DC to Provide Free Internet for 25,000 Low-Income Students, Families

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© Getty Images XIAN, CHINA – OCTOBER 14: (CHINA OUT) A blind child touches a keyboard during a computer class at the Xian School for the Blind and Deaf-mute October 14, 2005 in Xian of Shaanxi Province, China. The Xian School for the Blind and Deaf-mute, established in 1949, is […]


a close up of a keyboard: XIAN, CHINA – OCTOBER 14: (CHINA OUT) A blind child touches a keyboard during a computer class at the Xian School for the Blind and Deaf-mute October 14, 2005 in Xian of Shaanxi Province, China. The Xian School for the Blind and Deaf-mute, established in 1949, is one of the earliest schools in China built to provide education for blind and deaf-mute children and their parents. The school currently has about 200 students, including over 50 blind students. According to state media, China has over 1.4 million handicapped children under six-years-old, and the figure is rising by approximately 200,000 a year. The International White Cane Safety Day, known as the festival for the blind falls on October 15. (Photo by China Photos/Getty Images)


© Getty Images

XIAN, CHINA – OCTOBER 14: (CHINA OUT) A blind child touches a keyboard during a computer class at the Xian School for the Blind and Deaf-mute October 14, 2005 in Xian of Shaanxi Province, China. The Xian School for the Blind and Deaf-mute, established in 1949, is one of the earliest schools in China built to provide education for blind and deaf-mute children and their parents. The school currently has about 200 students, including over 50 blind students. According to state media, China has over 1.4 million handicapped children under six-years-old, and the figure is rising by approximately 200,000 a year. The International White Cane Safety Day, known as the festival for the blind falls on October 15. (Photo by China Photos/Getty Images)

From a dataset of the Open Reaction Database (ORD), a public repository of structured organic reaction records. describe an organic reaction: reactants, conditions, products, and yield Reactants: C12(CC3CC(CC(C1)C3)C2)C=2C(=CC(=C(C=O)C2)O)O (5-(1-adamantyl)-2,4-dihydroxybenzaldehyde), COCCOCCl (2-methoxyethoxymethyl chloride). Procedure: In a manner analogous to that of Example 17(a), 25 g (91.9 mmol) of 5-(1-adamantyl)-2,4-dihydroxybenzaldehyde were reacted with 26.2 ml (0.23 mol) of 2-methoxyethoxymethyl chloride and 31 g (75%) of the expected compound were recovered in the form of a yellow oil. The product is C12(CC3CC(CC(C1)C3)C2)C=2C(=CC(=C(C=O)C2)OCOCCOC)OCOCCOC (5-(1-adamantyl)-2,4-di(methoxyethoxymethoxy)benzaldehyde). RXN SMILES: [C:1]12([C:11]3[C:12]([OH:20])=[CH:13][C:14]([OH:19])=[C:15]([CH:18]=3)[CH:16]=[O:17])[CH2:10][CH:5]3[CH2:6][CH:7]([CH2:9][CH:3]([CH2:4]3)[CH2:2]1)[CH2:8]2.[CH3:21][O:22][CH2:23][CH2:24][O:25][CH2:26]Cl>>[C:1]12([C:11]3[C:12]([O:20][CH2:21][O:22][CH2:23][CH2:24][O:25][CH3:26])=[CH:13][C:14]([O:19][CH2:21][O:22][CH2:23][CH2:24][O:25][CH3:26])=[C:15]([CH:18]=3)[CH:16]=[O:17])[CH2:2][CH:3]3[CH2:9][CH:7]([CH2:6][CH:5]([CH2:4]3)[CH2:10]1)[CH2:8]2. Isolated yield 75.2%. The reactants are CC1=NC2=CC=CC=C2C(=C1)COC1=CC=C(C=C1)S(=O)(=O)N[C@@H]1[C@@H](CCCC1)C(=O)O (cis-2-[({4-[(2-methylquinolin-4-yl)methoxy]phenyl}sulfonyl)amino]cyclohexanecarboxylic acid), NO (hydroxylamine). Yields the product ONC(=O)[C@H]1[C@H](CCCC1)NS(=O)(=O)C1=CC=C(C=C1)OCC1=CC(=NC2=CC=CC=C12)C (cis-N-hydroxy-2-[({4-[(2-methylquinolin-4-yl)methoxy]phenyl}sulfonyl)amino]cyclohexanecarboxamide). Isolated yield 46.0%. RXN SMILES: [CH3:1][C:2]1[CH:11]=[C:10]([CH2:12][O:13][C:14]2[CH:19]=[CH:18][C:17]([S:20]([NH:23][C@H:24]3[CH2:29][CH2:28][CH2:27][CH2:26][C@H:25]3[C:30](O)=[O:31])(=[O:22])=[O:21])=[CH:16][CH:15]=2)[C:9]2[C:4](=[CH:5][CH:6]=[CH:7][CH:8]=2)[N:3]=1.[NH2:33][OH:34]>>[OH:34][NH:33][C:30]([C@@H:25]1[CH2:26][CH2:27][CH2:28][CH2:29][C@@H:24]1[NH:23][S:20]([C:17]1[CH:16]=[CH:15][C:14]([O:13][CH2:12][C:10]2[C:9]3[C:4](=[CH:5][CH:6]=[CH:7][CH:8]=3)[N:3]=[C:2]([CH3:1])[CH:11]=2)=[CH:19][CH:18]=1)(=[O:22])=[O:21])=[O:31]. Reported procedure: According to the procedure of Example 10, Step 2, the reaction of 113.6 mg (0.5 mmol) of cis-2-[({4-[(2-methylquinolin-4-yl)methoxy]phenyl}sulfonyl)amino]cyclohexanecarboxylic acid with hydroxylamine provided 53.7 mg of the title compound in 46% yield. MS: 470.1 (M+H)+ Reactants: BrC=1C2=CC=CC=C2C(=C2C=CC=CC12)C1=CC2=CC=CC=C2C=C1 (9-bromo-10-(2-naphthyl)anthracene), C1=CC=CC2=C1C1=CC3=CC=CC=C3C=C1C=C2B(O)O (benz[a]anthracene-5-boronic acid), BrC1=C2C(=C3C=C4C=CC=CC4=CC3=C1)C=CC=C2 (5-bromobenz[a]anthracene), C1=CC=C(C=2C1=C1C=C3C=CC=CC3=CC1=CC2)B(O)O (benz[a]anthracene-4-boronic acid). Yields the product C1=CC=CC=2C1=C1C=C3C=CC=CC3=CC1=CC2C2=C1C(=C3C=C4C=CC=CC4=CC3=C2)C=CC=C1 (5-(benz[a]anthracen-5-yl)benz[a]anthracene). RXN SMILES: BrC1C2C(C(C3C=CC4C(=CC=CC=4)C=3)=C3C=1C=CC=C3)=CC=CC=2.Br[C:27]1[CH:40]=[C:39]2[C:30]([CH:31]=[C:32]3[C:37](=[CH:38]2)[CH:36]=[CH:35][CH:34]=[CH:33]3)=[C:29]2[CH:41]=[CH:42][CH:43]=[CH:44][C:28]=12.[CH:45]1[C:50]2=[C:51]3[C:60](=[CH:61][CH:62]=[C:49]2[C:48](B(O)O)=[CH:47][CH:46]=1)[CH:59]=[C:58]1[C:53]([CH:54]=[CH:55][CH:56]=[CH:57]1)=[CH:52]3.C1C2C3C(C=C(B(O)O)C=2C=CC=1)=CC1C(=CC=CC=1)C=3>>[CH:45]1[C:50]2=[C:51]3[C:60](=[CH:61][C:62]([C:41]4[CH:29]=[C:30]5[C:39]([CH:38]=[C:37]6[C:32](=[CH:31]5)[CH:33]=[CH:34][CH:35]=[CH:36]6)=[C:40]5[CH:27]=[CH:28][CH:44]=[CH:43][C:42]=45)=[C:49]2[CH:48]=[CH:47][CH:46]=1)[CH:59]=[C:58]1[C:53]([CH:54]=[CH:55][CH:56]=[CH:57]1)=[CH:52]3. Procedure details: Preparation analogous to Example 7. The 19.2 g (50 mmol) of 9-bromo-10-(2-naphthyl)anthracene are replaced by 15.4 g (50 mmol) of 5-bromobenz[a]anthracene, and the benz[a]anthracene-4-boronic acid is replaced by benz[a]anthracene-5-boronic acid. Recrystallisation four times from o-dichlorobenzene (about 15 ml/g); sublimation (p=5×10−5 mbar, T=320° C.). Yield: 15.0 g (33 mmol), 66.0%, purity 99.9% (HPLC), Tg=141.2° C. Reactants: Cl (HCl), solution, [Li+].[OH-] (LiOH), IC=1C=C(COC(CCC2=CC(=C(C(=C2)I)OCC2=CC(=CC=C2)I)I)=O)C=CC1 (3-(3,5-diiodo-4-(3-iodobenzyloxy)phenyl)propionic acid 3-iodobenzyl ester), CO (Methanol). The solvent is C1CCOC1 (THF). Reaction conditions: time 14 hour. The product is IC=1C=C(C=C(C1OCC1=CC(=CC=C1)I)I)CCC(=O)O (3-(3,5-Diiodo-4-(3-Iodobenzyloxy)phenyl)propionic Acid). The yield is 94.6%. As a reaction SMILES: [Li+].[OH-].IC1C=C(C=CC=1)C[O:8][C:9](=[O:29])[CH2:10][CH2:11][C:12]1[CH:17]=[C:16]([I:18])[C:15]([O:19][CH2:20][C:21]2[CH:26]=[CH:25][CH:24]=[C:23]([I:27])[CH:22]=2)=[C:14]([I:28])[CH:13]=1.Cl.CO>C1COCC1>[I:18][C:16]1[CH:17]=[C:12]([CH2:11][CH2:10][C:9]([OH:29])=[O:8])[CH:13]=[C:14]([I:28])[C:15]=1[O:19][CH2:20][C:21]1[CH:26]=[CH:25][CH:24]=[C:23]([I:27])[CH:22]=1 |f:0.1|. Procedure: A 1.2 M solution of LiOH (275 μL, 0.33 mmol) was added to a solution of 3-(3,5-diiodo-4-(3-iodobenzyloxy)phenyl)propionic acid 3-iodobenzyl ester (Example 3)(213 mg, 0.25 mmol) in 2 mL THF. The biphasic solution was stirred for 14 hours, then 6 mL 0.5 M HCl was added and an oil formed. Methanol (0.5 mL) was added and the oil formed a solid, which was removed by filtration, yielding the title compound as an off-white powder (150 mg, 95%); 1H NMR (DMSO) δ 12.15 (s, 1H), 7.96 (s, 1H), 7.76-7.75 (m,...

Up to 25,000 low-income students and families in D.C. are set to be provided free internet connections under a new initiative from Mayor Muriel Bowser.

The $3.3 million plan will connect eligible D.C. Public School and public charter school students with RCN or Comcast broadband internet, which is more reliable than alternatives such as cellular data, Bowser says.

“This investment continues our commitment not only to supporting families during virtual school term, but also to building a more digitally-inclusive D.C. in the long-term,” Bowser said in a statement.

With students citywide beginning the school year virtually, D.C. has been working to bridge the digital divide between students who have access to technology and high-speed internet access and those who don’t.

The Internet for All plan will cover one year of service for families with grade PK3-12 students who are eligible for SNAP or Temporary Assistance for Needy Families (TANF) benefits.

Eligible families will be contacted by the D.C. government.

Any caregiver who has questions about the broadband service can get more information by reaching out to their child’s school.

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